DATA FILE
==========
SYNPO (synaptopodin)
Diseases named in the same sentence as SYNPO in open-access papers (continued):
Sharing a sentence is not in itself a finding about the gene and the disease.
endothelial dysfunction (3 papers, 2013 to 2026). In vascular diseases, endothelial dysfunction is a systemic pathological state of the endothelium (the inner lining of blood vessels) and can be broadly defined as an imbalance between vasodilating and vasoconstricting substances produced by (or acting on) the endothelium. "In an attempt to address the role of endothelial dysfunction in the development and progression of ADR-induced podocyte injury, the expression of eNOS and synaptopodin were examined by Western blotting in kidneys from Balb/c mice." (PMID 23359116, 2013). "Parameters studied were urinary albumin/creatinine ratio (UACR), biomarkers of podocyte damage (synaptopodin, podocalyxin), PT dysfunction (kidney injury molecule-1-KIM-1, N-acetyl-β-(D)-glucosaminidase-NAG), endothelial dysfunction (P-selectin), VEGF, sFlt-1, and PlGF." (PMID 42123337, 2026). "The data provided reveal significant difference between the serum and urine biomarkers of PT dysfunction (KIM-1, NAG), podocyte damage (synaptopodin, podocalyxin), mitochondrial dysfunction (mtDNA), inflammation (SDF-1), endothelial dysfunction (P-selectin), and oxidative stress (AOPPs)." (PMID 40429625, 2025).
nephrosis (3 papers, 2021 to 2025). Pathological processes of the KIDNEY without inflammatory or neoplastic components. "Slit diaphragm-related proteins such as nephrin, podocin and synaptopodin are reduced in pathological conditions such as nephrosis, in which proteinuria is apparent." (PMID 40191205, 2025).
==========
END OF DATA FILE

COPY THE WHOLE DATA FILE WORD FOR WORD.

SYNPO (synaptopodin)
Diseases named in the same sentence as SYNPO in open-access papers (continued):
Sharing a sentence is not in itself a finding about the gene and the disease.
endothelial dysfunction (3 papers, 2013 to 2026). In vascular diseases, endothelial dysfunction is a systemic pathological state of the endothelium (the inner lining of blood vessels) and can be broadly defined as an imbalance between vasodilating and vasoconstricting substances produced by (or acting on) the endothelium. "In an attempt to address the role of endothelial dysfunction in the development and progression of ADR-induced podocyte injury, the expression of eNOS and synaptopodin were examined by Western blotting in kidneys from Balb/c mice." (PMID 23359116, 2013). "Parameters studied were urinary albumin/creatinine ratio (UACR), biomarkers of podocyte damage (synaptopodin, podocalyxin), PT dysfunction (kidney injury molecule-1-KIM-1, N-acetyl-β-(D)-glucosaminidase-NAG), endothelial dysfunction (P-selectin), VEGF, sFlt-1, and PlGF." (PMID 42123337, 2026). "The data provided reveal significant difference between the serum and urine biomarkers of PT dysfunction (KIM-1, NAG), podocyte damage (synaptopodin, podocalyxin), mitochondrial dysfunction (mtDNA), inflammation (SDF-1), endothelial dysfunction (P-selectin), and oxidative stress (AOPPs)." (PMID 40429625, 2025).
nephrosis (3 papers, 2021 to 2025). Pathological processes of the KIDNEY without inflammatory or neoplastic components. "Slit diaphragm-related proteins such as nephrin, podocin and synaptopodin are reduced in pathological conditions such as nephrosis, in which proteinuria is apparent." (PMID 40191205, 2025).